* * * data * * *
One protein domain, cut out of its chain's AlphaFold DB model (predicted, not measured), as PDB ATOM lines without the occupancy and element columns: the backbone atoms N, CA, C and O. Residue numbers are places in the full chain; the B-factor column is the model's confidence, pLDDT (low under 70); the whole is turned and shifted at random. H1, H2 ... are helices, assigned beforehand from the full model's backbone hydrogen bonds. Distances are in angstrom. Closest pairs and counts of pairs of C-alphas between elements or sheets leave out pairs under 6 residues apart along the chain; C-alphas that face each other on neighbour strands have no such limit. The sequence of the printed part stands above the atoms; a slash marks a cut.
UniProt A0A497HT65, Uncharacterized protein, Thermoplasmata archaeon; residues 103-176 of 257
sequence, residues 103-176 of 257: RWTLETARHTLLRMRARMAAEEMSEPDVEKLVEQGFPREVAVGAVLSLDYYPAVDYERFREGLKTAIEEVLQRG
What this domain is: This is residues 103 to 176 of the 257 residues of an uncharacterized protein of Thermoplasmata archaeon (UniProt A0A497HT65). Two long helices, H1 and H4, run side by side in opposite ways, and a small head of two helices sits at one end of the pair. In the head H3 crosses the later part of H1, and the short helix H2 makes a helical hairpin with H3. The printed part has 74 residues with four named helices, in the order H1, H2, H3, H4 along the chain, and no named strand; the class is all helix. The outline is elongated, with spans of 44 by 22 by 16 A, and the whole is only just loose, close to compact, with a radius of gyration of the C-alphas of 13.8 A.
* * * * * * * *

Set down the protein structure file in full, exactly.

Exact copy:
One protein domain, cut out of its chain's AlphaFold DB model (predicted, not measured), as PDB ATOM lines without the occupancy and element columns: the backbone atoms N, CA, C and O. Residue numbers are places in the full chain; the B-factor column is the model's confidence, pLDDT (low under 70); the whole is turned and shifted at random. H1, H2 ... are helices, assigned beforehand from the full model's backbone hydrogen bonds. Distances are in angstrom. Closest pairs and counts of pairs of C-alphas between elements or sheets leave out pairs under 6 residues apart along the chain; C-alphas that face each other on neighbour strands have no such limit. The sequence of the printed part stands above the atoms; a slash marks a cut.
UniProt A0A497HT65, Uncharacterized protein, Thermoplasmata archaeon; residues 103-176 of 257
sequence, residues 103-176 of 257: RWTLETARHTLLRMRARMAAEEMSEPDVEKLVEQGFPREVAVGAVLSLDYYPAVDYERFREGLKTAIEEVLQRG
What this domain is: This is residues 103 to 176 of the 257 residues of an uncharacterized protein of Thermoplasmata archaeon (UniProt A0A497HT65). Two long helices, H1 and H4, run side by side in opposite ways, and a small head of two helices sits at one end of the pair. In the head H3 crosses the later part of H1, and the short helix H2 makes a helical hairpin with H3. The printed part has 74 residues with four named helices, in the order H1, H2, H3, H4 along the chain, and no named strand; the class is all helix. The outline is elongated, with spans of 44 by 22 by 16 A, and the whole is only just loose, close to compact, with a radius of gyration of the C-alphas of 13.8 A.